Investigative cybercrime journalist Brian Krebs reported on Tuesday that his website, KrebsOnSecurity.com, was hit by a massive distributed denial-of-service (DDoS) attack that could be the largest in history.
According to Krebs, his site was targeted with various types of DDoS attacks, including SYN and HTTP floods. The attack peaked at 665 Gbps and 143 Mpps (million packets per second), but it was successfully mitigated by Akamai, the company that provides DDoS protection services for KrebsOnSecurity.
Holy moly. Prolexic reports my site was just hit with the largest DDOS the internet has ever seen. 665 Gbps. Site’s still up. #FAIL
— briankrebs (@briankrebs) September 21, 2016
Krebs believes that the botnet used to target his blog mostly consists of Internet of Things (IoT) devices, such as webcams and routers, that have default or weak credentials.
Akamai told Krebs that this attack was nearly twice the size of the largest attack they had previously encountered. It’s worth noting that Arbor Networks reported in January that some of its customers had been hit by attacks that peaked at 500, 450 and 425 Gbps.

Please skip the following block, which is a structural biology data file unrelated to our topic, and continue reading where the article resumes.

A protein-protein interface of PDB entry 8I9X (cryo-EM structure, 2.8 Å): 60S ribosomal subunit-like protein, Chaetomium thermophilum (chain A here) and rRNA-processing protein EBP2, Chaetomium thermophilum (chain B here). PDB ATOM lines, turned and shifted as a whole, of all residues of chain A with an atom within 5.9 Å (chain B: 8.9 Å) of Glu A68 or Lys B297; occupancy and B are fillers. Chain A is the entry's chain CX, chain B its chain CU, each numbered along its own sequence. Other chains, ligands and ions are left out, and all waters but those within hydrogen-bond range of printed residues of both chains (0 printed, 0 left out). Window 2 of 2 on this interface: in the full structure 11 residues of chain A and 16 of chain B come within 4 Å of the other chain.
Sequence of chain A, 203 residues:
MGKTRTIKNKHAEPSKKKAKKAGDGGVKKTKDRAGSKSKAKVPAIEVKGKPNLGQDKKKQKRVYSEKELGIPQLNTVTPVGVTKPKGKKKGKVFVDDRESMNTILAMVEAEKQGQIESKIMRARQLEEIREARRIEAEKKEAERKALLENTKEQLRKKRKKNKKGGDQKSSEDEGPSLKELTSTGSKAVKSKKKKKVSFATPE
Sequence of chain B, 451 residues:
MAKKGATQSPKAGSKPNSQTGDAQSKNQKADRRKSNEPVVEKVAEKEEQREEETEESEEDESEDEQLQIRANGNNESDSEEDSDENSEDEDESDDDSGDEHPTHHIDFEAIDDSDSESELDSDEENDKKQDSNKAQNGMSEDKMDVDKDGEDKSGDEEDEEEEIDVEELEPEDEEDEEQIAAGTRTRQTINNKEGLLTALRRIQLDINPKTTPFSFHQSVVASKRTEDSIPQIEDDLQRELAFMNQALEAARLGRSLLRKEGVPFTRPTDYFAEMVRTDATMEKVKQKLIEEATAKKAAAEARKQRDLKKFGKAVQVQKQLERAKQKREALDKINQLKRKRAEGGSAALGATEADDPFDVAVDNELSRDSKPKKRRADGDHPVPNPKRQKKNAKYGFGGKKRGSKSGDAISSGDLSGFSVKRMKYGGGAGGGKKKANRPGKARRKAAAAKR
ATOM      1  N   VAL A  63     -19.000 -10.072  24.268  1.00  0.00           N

As for Brian Krebs, it’s not unusual for the journalist to be targeted by the cybercriminals he is trying to expose. Earlier this month, he reported being hit by a 140 Gbps DDoS attack after exposing two Israeli individuals allegedly responsible for operating a booter service called vDOS.
Just before the latest attack, Krebs detailed the activities of a DDoS mitigation firm, which he discovered has a history of BGP hijacks and ties to questionable individuals.
DDoS attacks are the least of Krebs’ worries. In the past, he was a victim of swatting and had drugs sent to his home by the individuals he had been investigating. On Wednesday, in addition to DDoS attacks, the blogger said the attackers had been trying to flood his Skype account with requests and his email inbox with subscriptions.
UPDATE. Brian Krebs has published a blog post with additional details on the attack. According to the journalist, the attack does not appear to have relied on amplification, and a string found in some of the POST requests that hit his website referenced one of the alleged owners of vDOS.
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